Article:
Tester questions Butte, Helena Postal Service changes

Montana Standard

U.S. Sen. Jon Tester, D-Mont., said a controversial proposal to shut down mail processing centers in Butte and Helena "doesn't smell right" and is asking the U.S. Postal Service to listen to Montana customers rather than ignore them.

In a press release to The Montana Standard Wednesday, Tester wrote U.S. Postmaster General Patrick Donahoe about his "deep concerns" over the lack of transparency and "no assurances the plan actually saves money."

Under the proposal, if someone in Butte sends a letter across town via U.S. mail, that letter will have to be trucked 300 miles to Great Falls and back before it's delivered in Butte.

It could affect seven jobs in Butte.

"This adds significant fuel costs and adds precious time to what Montanans expect to be a simple cross-town delivery," Tester wrote.

Tester also said he's concerned about the cost of new machinery to handle additional mail volume in Great Falls, the overall loss of jobs, and the timely delivery of mail in smaller communities across southwestern Montana.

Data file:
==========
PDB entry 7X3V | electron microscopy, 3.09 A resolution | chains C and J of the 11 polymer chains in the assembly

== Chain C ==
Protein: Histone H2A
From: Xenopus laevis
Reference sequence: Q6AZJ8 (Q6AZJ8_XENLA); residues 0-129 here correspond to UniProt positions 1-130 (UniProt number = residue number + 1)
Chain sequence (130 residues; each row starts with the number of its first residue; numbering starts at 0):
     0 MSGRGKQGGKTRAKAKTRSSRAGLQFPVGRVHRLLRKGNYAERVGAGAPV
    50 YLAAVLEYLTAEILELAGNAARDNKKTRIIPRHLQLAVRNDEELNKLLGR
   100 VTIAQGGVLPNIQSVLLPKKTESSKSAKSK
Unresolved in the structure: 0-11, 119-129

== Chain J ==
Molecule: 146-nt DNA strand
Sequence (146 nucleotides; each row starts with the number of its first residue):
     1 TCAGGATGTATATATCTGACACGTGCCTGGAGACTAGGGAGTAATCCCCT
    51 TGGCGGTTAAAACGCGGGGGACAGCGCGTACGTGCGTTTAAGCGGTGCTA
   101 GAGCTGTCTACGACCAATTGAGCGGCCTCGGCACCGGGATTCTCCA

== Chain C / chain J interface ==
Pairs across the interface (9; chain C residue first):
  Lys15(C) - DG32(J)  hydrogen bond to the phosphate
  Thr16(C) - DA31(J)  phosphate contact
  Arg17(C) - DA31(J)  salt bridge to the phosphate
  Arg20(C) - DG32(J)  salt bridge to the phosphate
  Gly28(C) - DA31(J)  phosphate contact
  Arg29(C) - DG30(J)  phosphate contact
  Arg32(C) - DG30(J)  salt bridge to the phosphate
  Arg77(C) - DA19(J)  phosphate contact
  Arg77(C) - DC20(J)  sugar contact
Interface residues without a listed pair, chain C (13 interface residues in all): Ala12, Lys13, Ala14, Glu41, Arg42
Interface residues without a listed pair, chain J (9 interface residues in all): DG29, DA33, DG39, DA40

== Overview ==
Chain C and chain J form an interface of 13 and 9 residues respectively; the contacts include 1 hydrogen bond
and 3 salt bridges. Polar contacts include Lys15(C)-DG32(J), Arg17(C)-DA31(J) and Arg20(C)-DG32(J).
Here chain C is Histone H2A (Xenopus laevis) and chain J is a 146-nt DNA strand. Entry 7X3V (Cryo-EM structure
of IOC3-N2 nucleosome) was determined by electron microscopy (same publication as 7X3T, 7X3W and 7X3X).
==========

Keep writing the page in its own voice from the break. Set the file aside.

"I count myself among many Montanans who are frustrated by this proposal apparently moving forward with little or no input from Montana ratepayers," Tester wrote. "I hope you will take these considerations-as well as the concerns of Montanans-into account well before making any final decisions."

Tester also included several questions for Donahoe, saying, "Montanans deserve and expect to understand exactly how this move will affect them should this proposal move forward."

Tester serves on the Senate Homeland Security and Governmental Affairs Committee, which oversees the U.S. Postal Service.